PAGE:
The EU Protected Food Name scheme was introduced in 1993 to protect traditional and regional foods and drinks whose origin and authenticity can be guaranteed. These ingredients and products are protected legally from imitation throughout the European Union and with some countries outside the EU through reciprocal agreements. Wines have their own scheme and are classified separately, although they still carry the same PDO/PGI ratings.
Some question the limitations these rules place on food markets and the immoveable restrictions on production that legal recognition attracts. However, there are significant benefits from raised consumer awareness of speciality foods, as well as the support these rules give to rural areas and farmer incomes.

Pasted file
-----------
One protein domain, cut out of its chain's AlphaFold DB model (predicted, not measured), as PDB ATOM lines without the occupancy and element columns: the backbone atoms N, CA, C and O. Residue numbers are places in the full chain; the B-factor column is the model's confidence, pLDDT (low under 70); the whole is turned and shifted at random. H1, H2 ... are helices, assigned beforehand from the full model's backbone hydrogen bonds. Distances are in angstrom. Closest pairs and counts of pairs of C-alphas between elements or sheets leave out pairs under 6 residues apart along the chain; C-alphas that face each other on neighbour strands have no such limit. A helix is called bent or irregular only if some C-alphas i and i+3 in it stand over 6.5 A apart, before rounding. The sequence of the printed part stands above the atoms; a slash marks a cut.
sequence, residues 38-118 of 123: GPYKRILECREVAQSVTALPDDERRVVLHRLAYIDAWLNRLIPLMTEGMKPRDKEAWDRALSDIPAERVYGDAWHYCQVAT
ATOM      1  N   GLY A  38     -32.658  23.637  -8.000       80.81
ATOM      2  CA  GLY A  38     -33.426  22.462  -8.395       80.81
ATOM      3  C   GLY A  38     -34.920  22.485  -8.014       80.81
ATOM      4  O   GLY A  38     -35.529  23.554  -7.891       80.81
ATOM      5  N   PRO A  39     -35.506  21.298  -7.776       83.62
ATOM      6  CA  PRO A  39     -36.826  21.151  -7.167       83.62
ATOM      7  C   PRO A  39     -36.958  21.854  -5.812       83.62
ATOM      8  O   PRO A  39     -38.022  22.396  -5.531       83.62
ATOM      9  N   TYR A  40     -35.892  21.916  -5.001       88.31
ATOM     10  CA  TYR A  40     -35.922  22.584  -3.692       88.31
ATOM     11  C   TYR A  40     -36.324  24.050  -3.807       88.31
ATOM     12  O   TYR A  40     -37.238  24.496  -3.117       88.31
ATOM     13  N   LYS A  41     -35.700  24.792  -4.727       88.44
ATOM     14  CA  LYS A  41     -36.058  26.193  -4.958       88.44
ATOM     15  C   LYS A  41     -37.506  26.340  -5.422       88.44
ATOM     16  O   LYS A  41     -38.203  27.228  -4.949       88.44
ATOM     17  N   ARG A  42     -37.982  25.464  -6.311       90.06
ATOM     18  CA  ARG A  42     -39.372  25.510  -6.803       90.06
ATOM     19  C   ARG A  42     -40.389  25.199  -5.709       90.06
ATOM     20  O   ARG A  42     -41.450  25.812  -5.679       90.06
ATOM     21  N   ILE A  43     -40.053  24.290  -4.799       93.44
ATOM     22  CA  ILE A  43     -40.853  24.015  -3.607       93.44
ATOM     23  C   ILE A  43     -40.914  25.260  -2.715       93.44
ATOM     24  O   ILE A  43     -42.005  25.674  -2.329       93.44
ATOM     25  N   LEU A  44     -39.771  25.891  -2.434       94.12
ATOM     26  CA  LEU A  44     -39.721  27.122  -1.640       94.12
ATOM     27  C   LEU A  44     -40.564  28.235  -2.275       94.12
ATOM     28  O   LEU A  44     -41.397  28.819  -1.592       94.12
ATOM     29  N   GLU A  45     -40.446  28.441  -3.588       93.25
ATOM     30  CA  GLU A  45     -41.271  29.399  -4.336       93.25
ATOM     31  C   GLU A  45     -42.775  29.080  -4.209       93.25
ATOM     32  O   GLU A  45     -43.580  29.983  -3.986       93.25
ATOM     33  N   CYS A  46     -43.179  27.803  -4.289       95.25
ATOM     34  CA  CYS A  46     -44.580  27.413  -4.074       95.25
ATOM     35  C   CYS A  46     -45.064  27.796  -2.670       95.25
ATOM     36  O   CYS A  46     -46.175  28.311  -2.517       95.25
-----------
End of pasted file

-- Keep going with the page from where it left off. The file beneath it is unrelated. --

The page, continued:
Some European countries – notably France, Italy, Spain and Portugal – already had systems for protecting wines and foods in place. These systems now run concurrently with the EU systems and the decision over which classification to use on labels is left to the producer. There are differing degrees of uptake of the EU labels across the various countries – this is explained further in our guide to each country’s system.
With very few exceptions, all of the foods that were protected under the individual systems have also been grandfathered into the new EU system, regardless of whether they fit the specifics of the new, tougher regime.